It is now summer. The air shimmers with the mirages of a desert July. Baby Jedidiah is 5 months old. On his way to a visit with his birth mother, he is resplendent in a matching shirt-shorts outfit. Nelson’s monthly foster care stipend barely covers food and formula costs, but she does not mind spending extra on the little boy who has become a part of her family. Jedidiah is fussy. He does not like car trips. He is too young to understand why, but he knows that they end in leaving the person he considers his mother and being thrust into the hands of an unfamiliar woman. As Nelson carries him into the DHS lobby, he begins to cry.

“Damn kid has a mouth,” she complains to Nelson at the end of the day’s visit. Baby Jedidiah, whom the social worker held most of the visit, is all cried out, and clings limply to his foster mother’s neck as she mutely nods in agreement. The social worker, as usual, is already gone. There are too many cases for them to stick around and chat.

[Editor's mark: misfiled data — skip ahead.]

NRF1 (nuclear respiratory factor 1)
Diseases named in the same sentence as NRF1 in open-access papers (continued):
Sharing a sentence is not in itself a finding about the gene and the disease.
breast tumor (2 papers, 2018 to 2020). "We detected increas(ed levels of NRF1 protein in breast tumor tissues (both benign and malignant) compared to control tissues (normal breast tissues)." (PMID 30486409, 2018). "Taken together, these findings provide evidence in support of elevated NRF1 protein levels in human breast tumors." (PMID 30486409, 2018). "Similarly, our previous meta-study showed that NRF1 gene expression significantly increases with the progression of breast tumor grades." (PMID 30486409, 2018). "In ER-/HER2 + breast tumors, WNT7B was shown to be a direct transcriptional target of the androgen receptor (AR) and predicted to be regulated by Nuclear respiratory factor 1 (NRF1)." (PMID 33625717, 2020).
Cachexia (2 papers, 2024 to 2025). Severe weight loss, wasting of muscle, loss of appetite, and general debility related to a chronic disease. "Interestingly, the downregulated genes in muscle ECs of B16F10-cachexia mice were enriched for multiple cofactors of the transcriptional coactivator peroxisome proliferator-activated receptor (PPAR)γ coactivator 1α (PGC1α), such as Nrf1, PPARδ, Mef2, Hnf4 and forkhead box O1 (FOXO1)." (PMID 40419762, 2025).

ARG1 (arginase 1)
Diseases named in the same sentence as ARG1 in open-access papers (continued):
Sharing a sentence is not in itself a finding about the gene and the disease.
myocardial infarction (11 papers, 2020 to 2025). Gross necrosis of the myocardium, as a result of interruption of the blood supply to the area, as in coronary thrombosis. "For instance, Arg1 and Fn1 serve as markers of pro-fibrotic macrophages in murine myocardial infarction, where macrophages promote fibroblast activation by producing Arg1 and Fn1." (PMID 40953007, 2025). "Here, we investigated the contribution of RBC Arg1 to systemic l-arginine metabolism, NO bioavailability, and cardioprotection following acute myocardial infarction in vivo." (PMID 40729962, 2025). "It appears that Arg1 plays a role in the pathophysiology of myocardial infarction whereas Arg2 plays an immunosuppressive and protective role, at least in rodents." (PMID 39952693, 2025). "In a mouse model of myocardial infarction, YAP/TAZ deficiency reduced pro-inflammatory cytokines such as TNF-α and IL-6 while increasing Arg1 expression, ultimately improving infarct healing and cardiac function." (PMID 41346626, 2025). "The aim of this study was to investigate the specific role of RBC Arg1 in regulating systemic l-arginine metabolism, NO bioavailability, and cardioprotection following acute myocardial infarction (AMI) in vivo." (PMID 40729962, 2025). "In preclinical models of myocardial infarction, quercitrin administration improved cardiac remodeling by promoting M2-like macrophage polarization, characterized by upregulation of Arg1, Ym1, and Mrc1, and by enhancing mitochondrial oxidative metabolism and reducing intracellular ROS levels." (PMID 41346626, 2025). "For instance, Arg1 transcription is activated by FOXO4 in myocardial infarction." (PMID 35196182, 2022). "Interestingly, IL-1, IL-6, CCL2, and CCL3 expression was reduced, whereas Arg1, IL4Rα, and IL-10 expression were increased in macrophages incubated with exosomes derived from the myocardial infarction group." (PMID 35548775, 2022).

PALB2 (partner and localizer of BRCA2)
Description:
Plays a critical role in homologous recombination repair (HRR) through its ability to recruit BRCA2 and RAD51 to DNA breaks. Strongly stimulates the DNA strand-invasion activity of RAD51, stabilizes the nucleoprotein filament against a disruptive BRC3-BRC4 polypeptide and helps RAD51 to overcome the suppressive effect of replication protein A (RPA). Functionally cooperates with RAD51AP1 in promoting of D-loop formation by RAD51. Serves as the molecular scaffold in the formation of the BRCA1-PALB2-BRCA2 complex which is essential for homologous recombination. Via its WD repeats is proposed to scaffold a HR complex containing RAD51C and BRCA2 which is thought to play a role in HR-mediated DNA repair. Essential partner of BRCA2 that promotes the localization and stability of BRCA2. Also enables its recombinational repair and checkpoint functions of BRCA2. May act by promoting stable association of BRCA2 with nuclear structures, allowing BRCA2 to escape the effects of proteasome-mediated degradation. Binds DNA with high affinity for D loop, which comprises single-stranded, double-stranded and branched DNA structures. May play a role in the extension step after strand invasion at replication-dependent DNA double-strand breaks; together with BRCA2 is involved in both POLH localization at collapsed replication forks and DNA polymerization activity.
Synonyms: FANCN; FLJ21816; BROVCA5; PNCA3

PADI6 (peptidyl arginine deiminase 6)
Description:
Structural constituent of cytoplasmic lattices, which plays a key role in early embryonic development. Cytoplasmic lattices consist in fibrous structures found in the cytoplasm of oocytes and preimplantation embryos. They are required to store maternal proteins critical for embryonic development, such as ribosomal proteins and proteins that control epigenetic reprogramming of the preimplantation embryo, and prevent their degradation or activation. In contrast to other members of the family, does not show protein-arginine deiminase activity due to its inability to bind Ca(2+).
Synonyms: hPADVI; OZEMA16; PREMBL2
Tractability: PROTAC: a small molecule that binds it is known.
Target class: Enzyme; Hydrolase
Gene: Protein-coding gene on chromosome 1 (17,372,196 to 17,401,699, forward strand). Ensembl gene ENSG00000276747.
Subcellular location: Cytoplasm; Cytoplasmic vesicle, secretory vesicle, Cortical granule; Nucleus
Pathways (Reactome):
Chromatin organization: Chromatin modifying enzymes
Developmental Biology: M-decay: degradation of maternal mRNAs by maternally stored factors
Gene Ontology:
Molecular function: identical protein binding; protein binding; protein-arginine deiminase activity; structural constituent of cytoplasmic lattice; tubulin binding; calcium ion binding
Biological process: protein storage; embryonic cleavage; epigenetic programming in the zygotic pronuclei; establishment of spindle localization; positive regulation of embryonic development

It is obvious that Teisha is in no condition to handle the responsibility of raising her child. It is not even clear if she really wants him. The social worker knows all this. Yet an overwhelmed and underfunded system leaves little time for introspection. Instead, the policy in most cases is reunification, the mantra being “send the child home.” It is largely about economics — both of cost and of scale. There are not enough foster parents to go around. There are even fewer adoptive parents who are willing to accept long-term responsibility. Yet the system financially cannot be the warden of a thousand desperate children. Sending the child back home is the only feasible option.